January 27th, 2011
02:00 PM ET
Whether it's a physical fight or a power struggle, intuition tells us that size matters. Babies may agree, a new study suggests.
Even as early as 10 months old, children seem to have concepts of social dominance and hierarchy, Danish researchers say in a study published in the journal Science.
"What we are arguing is that we have an innate concept of social dominance," said Lotte Thomsen, assistant professor of psychology at the University of Copenhagen and lead author of the study. "It’s hard to see how they [infants] could have learned to understand social hierarchies from scratch."
Of course, you can't ask an infant what he or she thinks about winners and losers. But psychologists say that if babies find something surprising, they will look at it longer. In that way, you can tell what they expect, and what goes against their intuitions.
One of the most important things that all children have to learn is what the social structure of the world is like, Thomsen says. And it's apparent that even before 1 year old, they may already know that relative size difference matters in a conflict.
Researchers did five studies with a total of 144 infants. They presented to the children a minimalistic portrayal of a power struggle through cartoons of block-shaped people of varying sizes. The goal of each block-person is to walk across the stage, but sometimes the cartoon characters will bump into each other. Babies 10 to 13 months old tended to look the longest when the big block-person retreats and lets the small one go ahead, indicating surprise. They did not show the same effect when the small block-person lets the big one go ahead.
But maybe the children are just mesmerized by the big block-person falling over, you say. The scientists looked at that possibility in a separate experiment, and found that babies do not differentiate between watching a small block-person fall down and a big block-person fall down if there is no conflict.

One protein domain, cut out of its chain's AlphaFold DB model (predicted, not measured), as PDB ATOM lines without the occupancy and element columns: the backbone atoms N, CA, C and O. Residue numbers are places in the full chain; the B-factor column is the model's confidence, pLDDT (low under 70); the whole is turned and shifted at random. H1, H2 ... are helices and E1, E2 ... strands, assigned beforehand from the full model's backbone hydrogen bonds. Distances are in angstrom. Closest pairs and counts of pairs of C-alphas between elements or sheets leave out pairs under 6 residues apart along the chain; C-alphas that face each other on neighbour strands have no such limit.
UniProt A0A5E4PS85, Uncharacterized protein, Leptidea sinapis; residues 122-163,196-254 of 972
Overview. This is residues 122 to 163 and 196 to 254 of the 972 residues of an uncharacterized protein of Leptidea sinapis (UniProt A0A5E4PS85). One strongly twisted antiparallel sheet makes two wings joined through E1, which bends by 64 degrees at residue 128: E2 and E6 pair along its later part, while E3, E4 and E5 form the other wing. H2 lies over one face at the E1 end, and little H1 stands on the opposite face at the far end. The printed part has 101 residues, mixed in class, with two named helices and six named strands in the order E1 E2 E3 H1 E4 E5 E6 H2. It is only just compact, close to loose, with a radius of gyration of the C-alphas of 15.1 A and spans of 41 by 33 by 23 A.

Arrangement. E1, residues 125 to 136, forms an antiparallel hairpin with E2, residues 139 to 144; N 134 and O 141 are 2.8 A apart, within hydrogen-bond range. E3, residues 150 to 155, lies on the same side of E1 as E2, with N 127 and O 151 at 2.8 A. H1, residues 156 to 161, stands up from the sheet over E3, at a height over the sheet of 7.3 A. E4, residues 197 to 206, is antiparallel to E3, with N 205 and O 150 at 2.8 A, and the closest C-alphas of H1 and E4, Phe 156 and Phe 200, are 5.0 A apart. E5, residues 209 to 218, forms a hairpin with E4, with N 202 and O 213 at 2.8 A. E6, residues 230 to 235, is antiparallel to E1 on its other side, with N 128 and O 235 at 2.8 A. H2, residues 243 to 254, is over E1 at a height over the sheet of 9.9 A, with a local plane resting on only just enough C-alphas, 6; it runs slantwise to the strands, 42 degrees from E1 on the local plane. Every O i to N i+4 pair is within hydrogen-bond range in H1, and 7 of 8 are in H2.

The 8-month-olds in Thomsen's study did not tend to show the effect of surprise when small block-people prevailed in conflict with big block-people. These findings make sense in light of previous research that babies around 9 or 10 months old seem to understand when individuals have goals, Thomsen said.
"It makes sense that they can’t make good predictions before they understand what it means to have a goal in the first place," she said.
The babies are too young to participate themselves in conflicts, and it is unlikely that they learned this out of the blue, Thomsen said.
Why might this happen? The scientists point to elsewhere in the animal kingdom where creatures live in groups among scarce resources. In those cases, there is usually a hierarchy of dominance to set priorities for access to resources. This reduces fighting, because individuals don't go for conflicts in which they won't prevail.
"You need to know when to stand tall and stand your ground, and when to give in and not fight a battle you can’t win," Thomsen said.
Even slightly older children seem to understand this before they can talk, Thomsen said. Separate research has shown that toddlers use aggression strategically, and will take toys from other children only if they think they can win the fight.
Thomsen's research does not prove that these concepts are innate, nor does it discount the role of learning in early childhood development. But the researchers do believe that, instead of starting from scratch, children have the ability to pick up on the social cues in their particular environments and cultures.
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